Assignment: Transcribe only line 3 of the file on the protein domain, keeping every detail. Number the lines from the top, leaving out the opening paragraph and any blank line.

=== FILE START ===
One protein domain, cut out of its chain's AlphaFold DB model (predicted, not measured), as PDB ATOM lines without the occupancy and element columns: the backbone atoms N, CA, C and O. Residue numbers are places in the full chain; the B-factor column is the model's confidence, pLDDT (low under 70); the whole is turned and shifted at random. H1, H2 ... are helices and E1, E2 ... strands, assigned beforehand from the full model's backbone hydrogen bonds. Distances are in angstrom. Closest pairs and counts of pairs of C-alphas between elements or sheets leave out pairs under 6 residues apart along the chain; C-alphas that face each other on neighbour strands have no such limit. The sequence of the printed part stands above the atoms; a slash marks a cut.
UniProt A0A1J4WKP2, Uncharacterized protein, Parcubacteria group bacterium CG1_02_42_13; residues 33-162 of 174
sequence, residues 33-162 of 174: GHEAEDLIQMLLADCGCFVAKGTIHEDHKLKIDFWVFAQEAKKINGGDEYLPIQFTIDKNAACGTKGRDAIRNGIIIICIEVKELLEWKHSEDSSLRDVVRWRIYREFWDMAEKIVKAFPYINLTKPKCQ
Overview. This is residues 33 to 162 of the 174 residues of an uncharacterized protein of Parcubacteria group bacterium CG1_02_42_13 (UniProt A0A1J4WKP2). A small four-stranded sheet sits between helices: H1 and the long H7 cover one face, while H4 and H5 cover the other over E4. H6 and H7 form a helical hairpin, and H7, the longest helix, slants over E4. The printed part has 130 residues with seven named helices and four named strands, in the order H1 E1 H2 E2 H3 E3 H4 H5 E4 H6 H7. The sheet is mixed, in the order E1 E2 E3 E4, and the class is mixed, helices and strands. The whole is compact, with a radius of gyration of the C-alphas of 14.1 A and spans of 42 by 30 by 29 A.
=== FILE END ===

Overview. This is residues 33 to 162 of the 174 residues of an uncharacterized protein of Parcubacteria group bacterium CG1_02_42_13 (UniProt A0A1J4WKP2). A small four-stranded sheet sits between helices: H1 and the long H7 cover one face, while H4 and H5 cover the other over E4. H6 and H7 form a helical hairpin, and H7, the longest helix, slants over E4. The printed part has 130 residues with seven named helices and four named strands, in the order H1 E1 H2 E2 H3 E3 H4 H5 E4 H6 H7. The sheet is mixed, in the order E1 E2 E3 E4, and the class is mixed, helices and strands. The whole is compact, with a radius of gyration of the C-alphas of 14.1 A and spans of 42 by 30 by 29 A.